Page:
“The oldest boy, Gary, came through first and I made a lot of mistakes with him. Then Steven came through and we were learning as we went along. He turned out a better boxer than Gary.

“When we got to Aaron we had ironed out all the mistakes and all the experience from the previous years was pushed into him. When Aaron was six we identified that he had a very competitive edge and when he was nine he was fighting in halls around Ulster and we were matching him with 11 year-olds and he was beating them.

“His physicality was very strong and if he was put in with someone the same age as him it wouldn’t have been a fair fight. When he was 10 he was going in with 12 year-olds and 13 year-olds when he was 11.”

McKenna fought 20 times in Ulster and won Ulster Boy 1, 2 and then 3 championships with a series of stoppage wins (19 in all) right through until Youth level when he switched his focus to international boxing.

“As a nine year-old we saw that he was a wee bit different than everyone else,” said Fearghal.

“Then we used to take him sparring down to Dublin and he would spar four or five different lads in the one night. As an 11 year-old his engine was unbelievable, he just seems to have a gift for stamina – even now he’s capable of going in and sparring eight or 10 rounds and that’s what experienced professional boxers are doing.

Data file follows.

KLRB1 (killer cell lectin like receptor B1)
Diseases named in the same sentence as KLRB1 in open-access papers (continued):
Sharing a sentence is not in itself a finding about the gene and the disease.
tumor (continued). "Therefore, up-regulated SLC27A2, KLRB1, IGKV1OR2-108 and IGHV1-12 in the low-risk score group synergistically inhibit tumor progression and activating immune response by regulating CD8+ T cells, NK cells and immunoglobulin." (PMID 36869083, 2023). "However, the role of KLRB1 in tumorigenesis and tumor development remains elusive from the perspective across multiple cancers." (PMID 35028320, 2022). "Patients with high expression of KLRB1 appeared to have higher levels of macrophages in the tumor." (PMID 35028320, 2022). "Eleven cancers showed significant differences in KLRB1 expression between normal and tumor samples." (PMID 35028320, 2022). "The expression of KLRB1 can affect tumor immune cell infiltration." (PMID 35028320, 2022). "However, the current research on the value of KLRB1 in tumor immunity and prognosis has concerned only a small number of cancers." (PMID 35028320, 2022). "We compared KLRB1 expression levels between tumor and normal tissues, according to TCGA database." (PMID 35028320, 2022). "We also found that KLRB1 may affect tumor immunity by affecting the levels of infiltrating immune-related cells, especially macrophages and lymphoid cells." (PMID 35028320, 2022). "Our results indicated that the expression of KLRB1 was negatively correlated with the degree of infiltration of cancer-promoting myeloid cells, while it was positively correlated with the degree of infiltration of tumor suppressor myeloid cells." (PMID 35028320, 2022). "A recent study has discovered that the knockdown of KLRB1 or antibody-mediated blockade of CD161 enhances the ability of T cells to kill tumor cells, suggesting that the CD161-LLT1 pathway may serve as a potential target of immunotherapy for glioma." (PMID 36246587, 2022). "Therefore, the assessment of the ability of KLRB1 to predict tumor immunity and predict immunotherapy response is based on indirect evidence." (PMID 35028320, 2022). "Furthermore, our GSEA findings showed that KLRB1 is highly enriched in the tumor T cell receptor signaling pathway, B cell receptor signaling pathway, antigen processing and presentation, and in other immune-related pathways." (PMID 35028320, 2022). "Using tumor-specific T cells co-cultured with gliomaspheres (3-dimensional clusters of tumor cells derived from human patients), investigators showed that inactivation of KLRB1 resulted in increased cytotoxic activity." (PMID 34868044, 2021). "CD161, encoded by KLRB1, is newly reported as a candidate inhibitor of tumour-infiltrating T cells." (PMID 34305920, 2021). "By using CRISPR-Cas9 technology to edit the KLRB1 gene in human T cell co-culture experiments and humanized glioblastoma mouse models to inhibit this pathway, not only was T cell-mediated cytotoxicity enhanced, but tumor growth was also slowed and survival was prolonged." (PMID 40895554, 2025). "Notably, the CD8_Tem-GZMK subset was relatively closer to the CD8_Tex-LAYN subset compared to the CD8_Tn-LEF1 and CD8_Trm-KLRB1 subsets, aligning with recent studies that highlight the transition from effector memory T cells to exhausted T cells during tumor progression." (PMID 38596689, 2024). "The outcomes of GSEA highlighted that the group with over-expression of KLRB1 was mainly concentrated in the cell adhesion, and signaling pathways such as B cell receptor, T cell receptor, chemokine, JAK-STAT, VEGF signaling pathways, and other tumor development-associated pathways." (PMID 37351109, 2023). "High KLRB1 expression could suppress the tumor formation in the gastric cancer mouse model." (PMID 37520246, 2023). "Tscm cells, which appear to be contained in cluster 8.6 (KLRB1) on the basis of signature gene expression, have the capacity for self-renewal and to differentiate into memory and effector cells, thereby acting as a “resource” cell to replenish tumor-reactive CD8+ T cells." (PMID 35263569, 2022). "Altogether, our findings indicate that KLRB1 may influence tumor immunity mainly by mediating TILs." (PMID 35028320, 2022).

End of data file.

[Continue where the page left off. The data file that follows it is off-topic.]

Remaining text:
“There’s something different in him that gives him this wee edge stamina wise. His physicality is very strong too and those are the things that we identified with him.”

Fearghal explained that he and Aaron have been preparing for tonight’s fight since the spring. Sparring sessions at the Belfast Kronk Gym have helped get him used to the pace of the pro game.

“We knew from March/April that he was going to be fighting and we were already training him for his debut fight,” he said.

“In America, Courage Tshabala, his pro coach, worked on settling him down and getting him to sit down on his punches and take his time more. We’ve really seen a tremendous improvement in him.”

Being based in LA means Aaron has top class sparring virtually on tap. Fearghal has no doubt that his son is in exactly the right place to fulfil his potential in the sport.

“It’s very unique to see him and Mick Conlan and Jason Quigley over here,” he says.

“Aaron is right when he says ‘this is the boxing capital of the world’. We have been super impressed since we first came out here two years ago with the abundance of quality sparring you can get here.

“We see it as an opportunity to bring Aaron to a very high level because he’s like a sponge, he soaks up information rapidly quick and it would be an injustice to have him in a situation where he wasn’t getting developed at the level he should be.

“He will serve his time in the professional game, get brought along nice and gently. Fight by fight we’ll analyse how he is doing and fight him according to his quality and his experience as we build him.

“It’s very exciting times for the young fella and his is a tremendous opportunity for him. He’s ready to seize it.”